Understanding Epilepsy

Epilepsy affects roughly 1.2% of people in the United States, making it the fourth most common neurological disorder. Symptoms can start at any age and vary from person to person. In most cases, there’s no clear cause, but factors such as low oxygen at birth, brain tumors, head injuries, stroke, and genetics may contribute. 

Thankfully, even without knowing the precise cause, we can offer numerous effective treatments.

If you’ve been experiencing signs of epilepsy, call us at Michigan Neurology Associates or contact us by using our online form. If you or a loved one has had more than one seizure or are struggling to breathe, call 911.

Epilepsy diagnosis

Getting a diagnosis of epilepsy typically starts with a physical exam, during which you discuss your symptoms and overall health and medical history. Our team of doctors may also order tests, such as bloodwork and an electroencephalogram (EEG) to confirm the diagnosis.

If you meet any of the following criteria, you may have epilepsy:

At Michigan Neurology Associates, our team conducts a thorough neurological exam to test your motor function and mental health. We also offer routine one-hour EEGs, 24/48/72-hour ambulatory EEGs, and three-day inpatient epilepsy monitoring stays to pinpoint what’s happening.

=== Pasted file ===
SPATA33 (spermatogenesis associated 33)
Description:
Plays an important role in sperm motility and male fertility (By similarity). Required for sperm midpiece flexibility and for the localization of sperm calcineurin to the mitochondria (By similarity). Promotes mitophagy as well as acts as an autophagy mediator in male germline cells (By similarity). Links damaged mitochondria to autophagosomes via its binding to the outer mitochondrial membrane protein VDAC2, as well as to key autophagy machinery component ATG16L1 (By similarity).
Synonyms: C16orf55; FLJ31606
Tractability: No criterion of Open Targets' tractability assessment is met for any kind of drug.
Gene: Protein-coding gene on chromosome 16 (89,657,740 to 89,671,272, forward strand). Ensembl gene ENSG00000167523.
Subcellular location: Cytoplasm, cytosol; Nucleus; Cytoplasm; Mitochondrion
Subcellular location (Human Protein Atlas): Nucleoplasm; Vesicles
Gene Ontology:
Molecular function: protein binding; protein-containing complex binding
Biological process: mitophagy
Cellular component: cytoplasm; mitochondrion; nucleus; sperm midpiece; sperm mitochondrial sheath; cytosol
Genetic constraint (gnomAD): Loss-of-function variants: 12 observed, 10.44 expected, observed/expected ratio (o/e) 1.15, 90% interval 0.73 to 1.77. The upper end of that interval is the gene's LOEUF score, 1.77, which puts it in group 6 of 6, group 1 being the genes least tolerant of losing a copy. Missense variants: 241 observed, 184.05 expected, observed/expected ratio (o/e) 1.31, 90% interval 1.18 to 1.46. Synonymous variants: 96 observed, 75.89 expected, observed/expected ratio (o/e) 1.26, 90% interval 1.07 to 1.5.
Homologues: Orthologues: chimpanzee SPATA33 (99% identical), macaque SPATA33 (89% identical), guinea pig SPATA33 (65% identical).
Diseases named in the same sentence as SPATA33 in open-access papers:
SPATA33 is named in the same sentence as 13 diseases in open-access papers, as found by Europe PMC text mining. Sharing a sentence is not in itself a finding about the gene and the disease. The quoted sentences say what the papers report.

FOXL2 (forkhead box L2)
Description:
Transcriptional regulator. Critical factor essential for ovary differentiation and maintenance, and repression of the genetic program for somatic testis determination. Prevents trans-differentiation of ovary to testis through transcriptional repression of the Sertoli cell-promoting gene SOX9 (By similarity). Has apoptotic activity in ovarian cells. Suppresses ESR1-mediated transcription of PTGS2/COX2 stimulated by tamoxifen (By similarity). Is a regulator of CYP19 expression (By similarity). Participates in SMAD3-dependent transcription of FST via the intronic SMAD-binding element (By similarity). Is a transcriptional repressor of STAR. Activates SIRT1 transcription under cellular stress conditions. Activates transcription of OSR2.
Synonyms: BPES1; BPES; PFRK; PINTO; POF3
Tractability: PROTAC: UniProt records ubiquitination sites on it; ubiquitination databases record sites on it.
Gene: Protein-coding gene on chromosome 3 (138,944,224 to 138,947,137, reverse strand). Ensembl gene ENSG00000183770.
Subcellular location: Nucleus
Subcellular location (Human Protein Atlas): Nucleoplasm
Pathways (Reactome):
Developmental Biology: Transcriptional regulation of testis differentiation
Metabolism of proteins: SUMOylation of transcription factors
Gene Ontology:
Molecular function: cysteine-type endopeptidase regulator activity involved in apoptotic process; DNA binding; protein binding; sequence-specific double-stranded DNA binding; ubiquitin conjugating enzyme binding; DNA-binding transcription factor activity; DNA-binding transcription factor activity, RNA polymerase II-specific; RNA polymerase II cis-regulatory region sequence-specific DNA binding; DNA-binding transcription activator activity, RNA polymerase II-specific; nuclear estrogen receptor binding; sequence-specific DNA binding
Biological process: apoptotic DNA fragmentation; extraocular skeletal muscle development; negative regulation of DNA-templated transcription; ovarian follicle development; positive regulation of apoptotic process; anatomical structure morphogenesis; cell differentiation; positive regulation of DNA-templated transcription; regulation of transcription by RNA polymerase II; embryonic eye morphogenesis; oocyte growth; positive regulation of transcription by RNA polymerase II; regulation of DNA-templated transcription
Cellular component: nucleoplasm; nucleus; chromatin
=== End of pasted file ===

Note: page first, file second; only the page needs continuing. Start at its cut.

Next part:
Epilepsy symptoms

While everyone with epilepsy experiences seizures, the episodes themselves can vary quite a bit in specifics. Behaviors and sensations brought on by epileptic seizures may include:

Just before a seizure, you might notice a sense of déjà vu, fear, or panic.

Epilepsy treatment

Treatment for epilepsy depends on the type and symptoms you’re experiencing, as well as the seriousness of your condition. Regardless, treatment aims to reduce seizures while staving off injuries and complications, making way for better life quality. 

Our team at Michigan Neurology Associates creates custom treatment plans that often start with a medication to reduce the frequency and severity of your seizures. We might also suggest adopting a dietitian-monitored ketogenic diet, which is high in fat and low in carbohydrates. 

If your symptoms are difficult to manage with medications and lifestyle changes alone, you may be a good candidate for a surgically placed device, such as a vagus nerve stimulator.

Learn more about epilepsy and its treatments by reaching out to us at Michigan Neurology Associates today.

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